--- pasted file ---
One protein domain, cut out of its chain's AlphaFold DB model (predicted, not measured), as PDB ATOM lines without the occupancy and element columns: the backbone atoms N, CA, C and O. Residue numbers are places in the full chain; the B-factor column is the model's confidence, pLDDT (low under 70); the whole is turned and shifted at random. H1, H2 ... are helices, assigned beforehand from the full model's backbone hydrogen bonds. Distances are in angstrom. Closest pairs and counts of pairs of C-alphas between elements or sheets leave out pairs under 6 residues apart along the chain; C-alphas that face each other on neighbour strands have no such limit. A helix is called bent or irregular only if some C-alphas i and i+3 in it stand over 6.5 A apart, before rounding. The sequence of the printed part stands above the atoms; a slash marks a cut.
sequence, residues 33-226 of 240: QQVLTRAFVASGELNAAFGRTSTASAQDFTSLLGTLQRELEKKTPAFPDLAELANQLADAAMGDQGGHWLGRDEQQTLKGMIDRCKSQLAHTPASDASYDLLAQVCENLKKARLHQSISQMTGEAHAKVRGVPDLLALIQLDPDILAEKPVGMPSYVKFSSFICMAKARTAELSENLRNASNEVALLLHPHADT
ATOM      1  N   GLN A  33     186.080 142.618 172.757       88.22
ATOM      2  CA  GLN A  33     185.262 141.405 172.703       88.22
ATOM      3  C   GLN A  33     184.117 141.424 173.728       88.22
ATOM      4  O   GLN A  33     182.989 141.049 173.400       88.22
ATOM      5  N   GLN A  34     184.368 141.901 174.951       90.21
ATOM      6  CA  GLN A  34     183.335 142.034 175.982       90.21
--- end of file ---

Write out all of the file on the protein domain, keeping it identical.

One protein domain, cut out of its chain's AlphaFold DB model (predicted, not measured), as PDB ATOM lines without the occupancy and element columns: the backbone atoms N, CA, C and O. Residue numbers are places in the full chain; the B-factor column is the model's confidence, pLDDT (low under 70); the whole is turned and shifted at random. H1, H2 ... are helices, assigned beforehand from the full model's backbone hydrogen bonds. Distances are in angstrom. Closest pairs and counts of pairs of C-alphas between elements or sheets leave out pairs under 6 residues apart along the chain; C-alphas that face each other on neighbour strands have no such limit. A helix is called bent or irregular only if some C-alphas i and i+3 in it stand over 6.5 A apart, before rounding. The sequence of the printed part stands above the atoms; a slash marks a cut.
sequence, residues 33-226 of 240: QQVLTRAFVASGELNAAFGRTSTASAQDFTSLLGTLQRELEKKTPAFPDLAELANQLADAAMGDQGGHWLGRDEQQTLKGMIDRCKSQLAHTPASDASYDLLAQVCENLKKARLHQSISQMTGEAHAKVRGVPDLLALIQLDPDILAEKPVGMPSYVKFSSFICMAKARTAELSENLRNASNEVALLLHPHADT
ATOM      1  N   GLN A  33     186.080 142.618 172.757       88.22
ATOM      2  CA  GLN A  33     185.262 141.405 172.703       88.22
ATOM      3  C   GLN A  33     184.117 141.424 173.728       88.22
ATOM      4  O   GLN A  33     182.989 141.049 173.400       88.22
ATOM      5  N   GLN A  34     184.368 141.901 174.951       90.21
ATOM      6  CA  GLN A  34     183.335 142.034 175.982       90.21